“I’m a small business. Why do I need content right now?”
That’s a question I’ve been asked quite a bit lately. I talk to business owners all the time who feel like they don’t have the time or money to invest in a content marketing strategy.
Their business is small, and they want to put that time and money into things that will directly impact its growth, RIGHT NOW.
My answer is always this: Content is the difference between short-term sales and long-term relationships. And those relationships turn into consistent, sustained business.
Here’s what content ISN’T: A direct sales pitch. I like this definition, which I heard from a master content marketer, Gordon Graham, in a recent seminar:
“Content marketing means developing and sharing relevant, valuable and engaging content that will help acquire new customers or increase business from existing customers.”
It’s not about hit-them-over-the-head sales; It’s about engaging current and potential customers so that they want to do more business with you.
To me, it comes down to one key word: TRUST.
When you send out regular content to your mailing list, you show them three things:
1. You are here. (That may sound silly, but “out of sight, out of mind”, right?)
2. You care about the things that keep them up at night.
3. You are a trusted resource to help them with those things.
That being said, it can be daunting to get started on a content marketing strategy, for two main reasons:
TIME. I know how busy you are. I’m a small business owner too, so I get the time constraints. You want to put out quality content on a regular basis, but there are only so many hours in a day.
MONEY. OK, so if you decide to pay to have someone research and write your content, how much will that cost? Who’s got a big marketing budget when you’re just starting out?
That’s the beauty of it. You can start small.
My suggestion, if you do nothing else, is to send out a regular e-newsletter to everyone on your mailing list.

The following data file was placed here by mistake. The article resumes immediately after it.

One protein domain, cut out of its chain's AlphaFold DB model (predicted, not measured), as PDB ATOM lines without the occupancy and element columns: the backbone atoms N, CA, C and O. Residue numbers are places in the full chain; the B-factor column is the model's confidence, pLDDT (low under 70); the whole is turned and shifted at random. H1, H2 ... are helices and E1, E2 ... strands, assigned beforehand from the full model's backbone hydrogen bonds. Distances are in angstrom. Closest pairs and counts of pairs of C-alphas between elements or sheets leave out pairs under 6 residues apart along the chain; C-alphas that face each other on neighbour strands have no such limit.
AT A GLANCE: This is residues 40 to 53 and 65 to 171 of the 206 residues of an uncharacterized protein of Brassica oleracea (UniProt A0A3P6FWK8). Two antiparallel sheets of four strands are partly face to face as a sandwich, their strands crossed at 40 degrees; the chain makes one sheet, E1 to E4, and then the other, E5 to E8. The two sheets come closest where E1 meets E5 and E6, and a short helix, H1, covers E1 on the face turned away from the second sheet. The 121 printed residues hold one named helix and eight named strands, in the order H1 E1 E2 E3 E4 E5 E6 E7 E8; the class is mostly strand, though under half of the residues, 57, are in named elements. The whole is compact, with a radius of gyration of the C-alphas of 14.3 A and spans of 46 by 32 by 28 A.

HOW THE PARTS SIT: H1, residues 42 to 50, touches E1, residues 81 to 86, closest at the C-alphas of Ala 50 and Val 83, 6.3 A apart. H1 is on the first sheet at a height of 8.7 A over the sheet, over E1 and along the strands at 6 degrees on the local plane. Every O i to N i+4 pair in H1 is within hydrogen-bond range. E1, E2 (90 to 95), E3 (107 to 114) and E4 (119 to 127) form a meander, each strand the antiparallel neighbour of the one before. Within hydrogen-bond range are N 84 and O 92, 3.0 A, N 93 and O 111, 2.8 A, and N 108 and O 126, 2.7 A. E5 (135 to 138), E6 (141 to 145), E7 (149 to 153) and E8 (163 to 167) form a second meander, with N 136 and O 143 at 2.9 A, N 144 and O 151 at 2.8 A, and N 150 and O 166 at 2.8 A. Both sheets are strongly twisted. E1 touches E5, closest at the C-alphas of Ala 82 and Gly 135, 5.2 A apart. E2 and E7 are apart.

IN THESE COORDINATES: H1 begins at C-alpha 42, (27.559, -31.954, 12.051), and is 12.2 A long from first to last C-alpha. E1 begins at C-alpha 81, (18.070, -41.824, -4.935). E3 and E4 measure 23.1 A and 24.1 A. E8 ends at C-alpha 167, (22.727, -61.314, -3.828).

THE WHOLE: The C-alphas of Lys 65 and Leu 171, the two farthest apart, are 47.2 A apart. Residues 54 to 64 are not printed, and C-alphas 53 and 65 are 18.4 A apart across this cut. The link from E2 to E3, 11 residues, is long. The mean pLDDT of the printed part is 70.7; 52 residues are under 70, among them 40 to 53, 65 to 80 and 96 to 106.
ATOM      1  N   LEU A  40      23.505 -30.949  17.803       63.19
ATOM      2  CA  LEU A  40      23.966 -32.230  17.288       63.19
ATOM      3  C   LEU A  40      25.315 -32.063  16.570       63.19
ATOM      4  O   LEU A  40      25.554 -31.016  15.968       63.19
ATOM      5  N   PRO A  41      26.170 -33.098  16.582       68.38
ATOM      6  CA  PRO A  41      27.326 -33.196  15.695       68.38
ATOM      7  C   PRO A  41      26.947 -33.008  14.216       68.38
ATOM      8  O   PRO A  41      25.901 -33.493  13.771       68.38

Why an e-newsletter over other forms of content? So many reasons, but here are three:
1. It’s personal. Ann Handley, one of most brilliant content marketers out there, describes the email newsletter as inherently personal: “Ultimately, it’s a letter from someone to someone. From you to me. So focus not on the news part of the word newsletter, but on the letter.”
2. It’s direct. When someone reads your post on Facebook or LinkedIn are interacting with those formats. When they read your newsletter, they’re interacting directly with you. Everything about it is under your control: your voice, your visuals, your unique vibe.
3. It’s a great investment. Some studies have shown that for every $1 invested in email, there’s a potential $56 return. OK, OK, “potential” gives you a lot of room for concern. But that’s where a good writer comes in: It’s all about knowing your customer, reaching that customer with the words that will jump out and grab them, and sustaining interest with helpful, human, trustworthy content.
For an investment of a few hundred dollars a month, you can be regularly reaching the people you want to reach, with content that will resonate with them. That can result in thousands of dollars in long-term business, and relationships that can last a lifetime.
The key is CONSISTENCY. Make yourself someone that others want to hear from. Give them information that can help them.
The next time they’re looking for a service that you provide, who do you think they will think of first?
Have you been using e-newsletters in your business? If so, what's been working for you? Let me know in the comments!